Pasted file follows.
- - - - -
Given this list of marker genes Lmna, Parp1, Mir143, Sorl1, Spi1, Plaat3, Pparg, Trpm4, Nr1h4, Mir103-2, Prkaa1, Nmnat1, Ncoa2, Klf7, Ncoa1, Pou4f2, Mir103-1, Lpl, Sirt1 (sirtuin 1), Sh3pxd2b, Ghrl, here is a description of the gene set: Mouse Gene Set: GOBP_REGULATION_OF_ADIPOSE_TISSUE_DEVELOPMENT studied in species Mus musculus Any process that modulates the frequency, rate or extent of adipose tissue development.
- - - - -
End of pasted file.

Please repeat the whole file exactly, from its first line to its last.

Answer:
Given this list of marker genes Lmna, Parp1, Mir143, Sorl1, Spi1, Plaat3, Pparg, Trpm4, Nr1h4, Mir103-2, Prkaa1, Nmnat1, Ncoa2, Klf7, Ncoa1, Pou4f2, Mir103-1, Lpl, Sirt1 (sirtuin 1), Sh3pxd2b, Ghrl, here is a description of the gene set: Mouse Gene Set: GOBP_REGULATION_OF_ADIPOSE_TISSUE_DEVELOPMENT studied in species Mus musculus Any process that modulates the frequency, rate or extent of adipose tissue development.